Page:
Associate Professor Dr. Arne Eigenfeldt has worked at SFU in various capacities since the mid-’90s, lecturing at the School for the Contemporary Art between the years 2000-2003. During this time, Eigenfeldt worked extensively with methods of sound manipulation and processing, such as granular synthesis 3 and Max/MSP. 4 By 2004, Dr. Eigenfeldt was developing computer software that would generate melodies, harmonies, and rhythms for ambient music, ultimately released through various labels under the name “Raemus”, this being his lone venture into the realm of popular music. After that, Eigenfeldt’s work became increasingly academic, more concerned with how to achieve art than the final result.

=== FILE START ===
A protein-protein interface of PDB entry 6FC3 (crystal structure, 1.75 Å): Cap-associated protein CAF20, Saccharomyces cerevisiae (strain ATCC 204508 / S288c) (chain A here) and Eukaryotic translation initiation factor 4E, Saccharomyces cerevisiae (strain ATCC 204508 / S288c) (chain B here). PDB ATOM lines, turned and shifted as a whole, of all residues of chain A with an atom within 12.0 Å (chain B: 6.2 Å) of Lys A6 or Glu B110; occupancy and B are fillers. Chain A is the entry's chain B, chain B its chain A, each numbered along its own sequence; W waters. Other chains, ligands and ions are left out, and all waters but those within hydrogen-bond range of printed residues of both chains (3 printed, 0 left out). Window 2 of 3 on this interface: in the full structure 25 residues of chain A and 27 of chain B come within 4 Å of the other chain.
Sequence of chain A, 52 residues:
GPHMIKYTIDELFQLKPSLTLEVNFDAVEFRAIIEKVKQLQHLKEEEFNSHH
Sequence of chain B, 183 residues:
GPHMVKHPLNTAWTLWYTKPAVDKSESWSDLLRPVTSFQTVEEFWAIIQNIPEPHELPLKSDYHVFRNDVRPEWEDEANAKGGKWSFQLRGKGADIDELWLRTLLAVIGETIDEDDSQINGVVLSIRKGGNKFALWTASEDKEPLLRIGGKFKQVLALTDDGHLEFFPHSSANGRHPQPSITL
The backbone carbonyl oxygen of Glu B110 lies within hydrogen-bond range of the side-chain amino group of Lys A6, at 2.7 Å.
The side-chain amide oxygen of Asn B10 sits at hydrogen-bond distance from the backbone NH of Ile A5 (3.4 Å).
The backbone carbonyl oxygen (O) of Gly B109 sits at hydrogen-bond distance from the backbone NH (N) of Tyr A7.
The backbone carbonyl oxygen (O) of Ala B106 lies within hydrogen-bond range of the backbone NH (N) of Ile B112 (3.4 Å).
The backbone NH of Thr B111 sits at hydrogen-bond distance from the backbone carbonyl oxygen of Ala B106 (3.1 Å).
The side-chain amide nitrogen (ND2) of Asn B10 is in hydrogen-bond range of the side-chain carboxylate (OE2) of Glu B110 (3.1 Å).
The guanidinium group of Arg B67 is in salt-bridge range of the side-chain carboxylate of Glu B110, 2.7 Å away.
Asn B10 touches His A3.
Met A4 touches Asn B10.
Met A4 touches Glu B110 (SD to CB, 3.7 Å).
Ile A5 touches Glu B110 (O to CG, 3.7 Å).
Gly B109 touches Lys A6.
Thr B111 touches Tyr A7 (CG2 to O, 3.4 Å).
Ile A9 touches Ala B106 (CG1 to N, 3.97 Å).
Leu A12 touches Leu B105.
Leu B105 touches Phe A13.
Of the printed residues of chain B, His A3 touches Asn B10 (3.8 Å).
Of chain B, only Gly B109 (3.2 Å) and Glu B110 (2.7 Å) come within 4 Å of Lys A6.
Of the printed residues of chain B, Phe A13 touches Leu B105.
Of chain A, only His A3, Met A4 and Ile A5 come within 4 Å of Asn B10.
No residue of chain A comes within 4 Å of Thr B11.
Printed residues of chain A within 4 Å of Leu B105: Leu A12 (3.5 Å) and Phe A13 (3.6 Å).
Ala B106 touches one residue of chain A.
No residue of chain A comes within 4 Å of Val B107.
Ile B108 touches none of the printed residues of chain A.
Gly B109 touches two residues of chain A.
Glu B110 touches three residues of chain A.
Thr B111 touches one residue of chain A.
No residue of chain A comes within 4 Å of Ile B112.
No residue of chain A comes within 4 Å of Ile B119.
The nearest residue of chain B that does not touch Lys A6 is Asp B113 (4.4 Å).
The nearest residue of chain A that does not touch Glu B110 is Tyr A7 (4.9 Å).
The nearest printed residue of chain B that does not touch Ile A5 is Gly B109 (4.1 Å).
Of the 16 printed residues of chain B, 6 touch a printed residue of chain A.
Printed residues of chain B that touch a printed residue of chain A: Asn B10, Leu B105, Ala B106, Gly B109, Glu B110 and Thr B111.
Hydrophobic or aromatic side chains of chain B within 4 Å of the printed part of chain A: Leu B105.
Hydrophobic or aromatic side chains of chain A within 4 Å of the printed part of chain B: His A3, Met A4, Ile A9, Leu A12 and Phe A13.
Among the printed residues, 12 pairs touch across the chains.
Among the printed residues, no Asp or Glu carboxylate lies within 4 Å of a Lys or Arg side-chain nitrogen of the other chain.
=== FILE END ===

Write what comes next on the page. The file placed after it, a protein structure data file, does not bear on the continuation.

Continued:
In 2005, Eigenfeldt began developing a software program he named “Kinetic Engine”. The program was originally conceived as rhythm generator that would play sound samples as installation art with patrons able to influence the density of its rhythms. In the absence of patron participation, the program would create its own independent rhythmic compositions ranging from one to fifteen minutes in length. (5) We’ll come back to that in a bit.
In 2008, Eigenfeldt met Assistant Professor Philippe Pasquier, a computer scientist with the School of Interactive Arts and Technology in SFU’s Faculty of Applied Sciences. Pasquier’s primary research discipline was in the field of artificial intelligence. Their ensuing collaboration pushed Eigenfeldt’s work from a more traditional “interactive” art approach to an exploration of metacreation and computational creativity, the cutting edge of computer programming where computers are endowed with the ability to make artistic decisions.